Lord Fraser of Carmyllie: My Lords, the noble Viscount might have listened to what I had to say. The noble Lord the Government Chief Whip probably noted my remarks with rather keener interest when I said that while I would pursue the matter in correspondence and questions I did not wish to hold up the business at this stage.

Viscount Thurso: My Lords, I am most grateful to the noble and learned Lord for that assurance. Having not had notice of what was to be said and the consequences of it I had to listen rather harder to the exchanges. As I said, I am prepared together with, I believe, Members on these Benches, to accept the assurances of the noble Lord, Lord Clinton-Davis. I hope that we can now get on with this important piece of legislation.

Baroness O'Cathain: My Lords, before the Minister responds to that point, I make the observation that as there appears to have been not a leak but a general distribution of this report, would it not be in the best interests of the quality of debate within this Committee and the contribution that can be made from all four corners of this Committee to this important issue if the Minister could give us the undertaking that the report could be issued to us as soon as possible, that is, either tonight or tomorrow?

Lord Clinton-Davis: My Lords, I certainly cannot respond affirmatively to the noble Baroness in that way. Moreover, I want to say definitively that there has been

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no general distribution of the report. I am obliged to the noble and learned Lord, Lord Fraser, for saying that he is content to make progress, but before we move on to the Committee stage I want to say that I refute the allegation, on the basis of the information that I have, that any Minister authorised the release of this report to anybody.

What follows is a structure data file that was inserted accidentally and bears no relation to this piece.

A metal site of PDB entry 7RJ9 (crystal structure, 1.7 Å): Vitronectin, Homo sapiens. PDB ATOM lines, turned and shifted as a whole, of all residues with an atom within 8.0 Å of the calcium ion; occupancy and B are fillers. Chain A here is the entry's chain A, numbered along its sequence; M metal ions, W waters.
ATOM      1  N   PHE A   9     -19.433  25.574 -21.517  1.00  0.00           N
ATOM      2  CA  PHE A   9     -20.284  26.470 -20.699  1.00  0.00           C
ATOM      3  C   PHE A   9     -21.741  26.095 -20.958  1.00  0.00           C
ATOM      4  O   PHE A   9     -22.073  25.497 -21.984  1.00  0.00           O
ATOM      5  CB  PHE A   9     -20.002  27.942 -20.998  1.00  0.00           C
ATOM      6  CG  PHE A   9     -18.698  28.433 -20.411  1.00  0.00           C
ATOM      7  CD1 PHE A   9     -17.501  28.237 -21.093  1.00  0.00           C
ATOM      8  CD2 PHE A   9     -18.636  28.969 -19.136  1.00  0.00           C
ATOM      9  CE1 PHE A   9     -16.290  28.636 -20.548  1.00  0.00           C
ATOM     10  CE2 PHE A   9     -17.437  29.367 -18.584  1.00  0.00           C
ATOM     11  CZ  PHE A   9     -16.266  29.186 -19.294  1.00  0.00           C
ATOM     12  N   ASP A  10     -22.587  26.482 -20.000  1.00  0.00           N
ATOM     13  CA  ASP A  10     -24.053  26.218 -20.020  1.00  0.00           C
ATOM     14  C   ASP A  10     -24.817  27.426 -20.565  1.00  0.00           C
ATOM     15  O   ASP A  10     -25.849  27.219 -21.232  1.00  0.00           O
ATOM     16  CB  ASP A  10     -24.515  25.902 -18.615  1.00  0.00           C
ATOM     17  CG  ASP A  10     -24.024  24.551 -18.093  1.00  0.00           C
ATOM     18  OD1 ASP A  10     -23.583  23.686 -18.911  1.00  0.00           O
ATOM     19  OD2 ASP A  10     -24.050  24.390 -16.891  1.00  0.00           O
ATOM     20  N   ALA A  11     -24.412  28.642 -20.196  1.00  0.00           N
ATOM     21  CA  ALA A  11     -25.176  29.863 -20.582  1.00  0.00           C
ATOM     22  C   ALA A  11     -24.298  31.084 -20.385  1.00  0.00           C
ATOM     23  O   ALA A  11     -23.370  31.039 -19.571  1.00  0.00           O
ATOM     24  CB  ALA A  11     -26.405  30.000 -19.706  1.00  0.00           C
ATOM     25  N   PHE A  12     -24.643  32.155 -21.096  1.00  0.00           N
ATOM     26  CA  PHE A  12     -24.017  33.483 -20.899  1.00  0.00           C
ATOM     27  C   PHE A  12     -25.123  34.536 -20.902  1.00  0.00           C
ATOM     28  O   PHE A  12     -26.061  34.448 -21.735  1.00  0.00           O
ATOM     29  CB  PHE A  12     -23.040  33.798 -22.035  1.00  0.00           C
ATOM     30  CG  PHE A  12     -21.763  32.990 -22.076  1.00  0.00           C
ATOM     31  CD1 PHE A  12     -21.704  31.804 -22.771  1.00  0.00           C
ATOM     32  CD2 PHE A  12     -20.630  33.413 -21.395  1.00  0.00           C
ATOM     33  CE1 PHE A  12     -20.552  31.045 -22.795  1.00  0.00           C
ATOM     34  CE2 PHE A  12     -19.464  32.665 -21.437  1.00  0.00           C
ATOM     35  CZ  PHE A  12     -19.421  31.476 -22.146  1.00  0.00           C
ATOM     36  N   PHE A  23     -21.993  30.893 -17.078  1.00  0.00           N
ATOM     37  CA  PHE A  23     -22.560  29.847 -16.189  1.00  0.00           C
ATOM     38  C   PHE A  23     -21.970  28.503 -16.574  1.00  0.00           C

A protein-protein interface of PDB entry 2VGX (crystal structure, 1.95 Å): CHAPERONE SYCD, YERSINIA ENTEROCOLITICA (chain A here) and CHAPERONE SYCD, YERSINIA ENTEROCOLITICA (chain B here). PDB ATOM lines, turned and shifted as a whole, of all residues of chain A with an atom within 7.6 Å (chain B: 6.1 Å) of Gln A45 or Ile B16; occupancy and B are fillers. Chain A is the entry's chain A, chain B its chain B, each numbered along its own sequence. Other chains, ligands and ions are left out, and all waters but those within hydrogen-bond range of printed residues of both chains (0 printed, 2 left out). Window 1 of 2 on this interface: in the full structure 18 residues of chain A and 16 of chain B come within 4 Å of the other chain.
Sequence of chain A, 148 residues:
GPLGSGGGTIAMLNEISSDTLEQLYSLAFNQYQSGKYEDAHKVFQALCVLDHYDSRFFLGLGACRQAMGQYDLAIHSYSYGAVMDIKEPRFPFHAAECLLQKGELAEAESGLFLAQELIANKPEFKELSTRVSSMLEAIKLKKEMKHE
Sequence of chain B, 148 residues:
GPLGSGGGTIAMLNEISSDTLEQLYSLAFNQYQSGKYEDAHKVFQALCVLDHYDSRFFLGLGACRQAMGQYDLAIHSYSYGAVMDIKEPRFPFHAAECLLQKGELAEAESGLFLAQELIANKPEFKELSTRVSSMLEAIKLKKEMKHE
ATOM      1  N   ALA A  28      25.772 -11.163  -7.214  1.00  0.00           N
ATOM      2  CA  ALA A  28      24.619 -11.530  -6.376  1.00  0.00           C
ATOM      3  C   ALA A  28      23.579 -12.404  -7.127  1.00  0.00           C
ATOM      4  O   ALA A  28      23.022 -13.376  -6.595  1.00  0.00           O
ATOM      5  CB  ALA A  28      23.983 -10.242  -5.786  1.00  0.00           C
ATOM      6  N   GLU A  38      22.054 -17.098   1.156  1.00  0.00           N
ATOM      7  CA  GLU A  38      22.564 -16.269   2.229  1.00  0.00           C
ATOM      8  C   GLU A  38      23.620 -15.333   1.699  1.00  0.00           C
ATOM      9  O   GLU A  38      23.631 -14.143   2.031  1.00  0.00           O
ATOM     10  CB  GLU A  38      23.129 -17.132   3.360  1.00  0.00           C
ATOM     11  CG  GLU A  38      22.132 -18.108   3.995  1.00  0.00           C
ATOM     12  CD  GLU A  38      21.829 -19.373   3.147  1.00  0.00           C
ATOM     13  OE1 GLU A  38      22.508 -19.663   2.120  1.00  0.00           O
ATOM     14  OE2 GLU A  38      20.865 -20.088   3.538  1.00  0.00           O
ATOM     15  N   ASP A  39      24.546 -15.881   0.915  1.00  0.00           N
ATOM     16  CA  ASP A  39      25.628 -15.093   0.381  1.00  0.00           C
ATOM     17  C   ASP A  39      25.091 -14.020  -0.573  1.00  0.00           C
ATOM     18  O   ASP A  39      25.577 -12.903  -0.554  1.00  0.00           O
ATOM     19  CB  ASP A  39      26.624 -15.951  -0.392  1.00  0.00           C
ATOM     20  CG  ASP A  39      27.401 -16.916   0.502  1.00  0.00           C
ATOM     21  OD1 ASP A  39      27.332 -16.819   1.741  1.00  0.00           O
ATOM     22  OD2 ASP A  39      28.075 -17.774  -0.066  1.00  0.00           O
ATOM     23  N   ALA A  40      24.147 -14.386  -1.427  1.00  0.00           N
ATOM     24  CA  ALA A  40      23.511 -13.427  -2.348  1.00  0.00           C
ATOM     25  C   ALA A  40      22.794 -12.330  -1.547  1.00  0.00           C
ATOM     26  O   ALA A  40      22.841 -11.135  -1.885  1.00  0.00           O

I cannot go beyond that. I hope that we can now make progress, and of course a statement will be made at the earliest opportunity. I am not in charge of this Bill within the department. The noble and learned Lord knows perfectly well that it is my honourable friend the Minister of State who is in charge of it. I am here speaking together with my noble friends at the Committee stage and on behalf of the Government during this stage and succeeding stages of the Bill. That being the case, I hope that we can now move on.

On Question, Motion agreed to.

House again in Committee accordingly.

7 p.m.

[The DEPUTY CHAIRMAN OF COMMITTEES (Baroness Nicol) in the Chair.]

Clause 9 [Duty of employers to keep records]:

Baroness Miller of Hendon moved Amendment No. 65:

Page 7, line 30, after ("such") insert ("reasonable").

The noble Baroness said: I should like to speak to Amendments Nos. 65, 67 and 68, all of which relate to Clause 9. They are intended to improve the working of the Act, as it will be, and its administration. It is entirely right and proper that employers should be required to keep adequate records to enable employees and the authorities responsible for the enforcement of the Act to see whether the minimum wage has been paid. We support that. Our reasons for putting forward Amendments Nos. 67 and 68 are that the clause as drawn at present gives rise to the possibility of an extra, unnecessary and entirely superfluous set of records being required.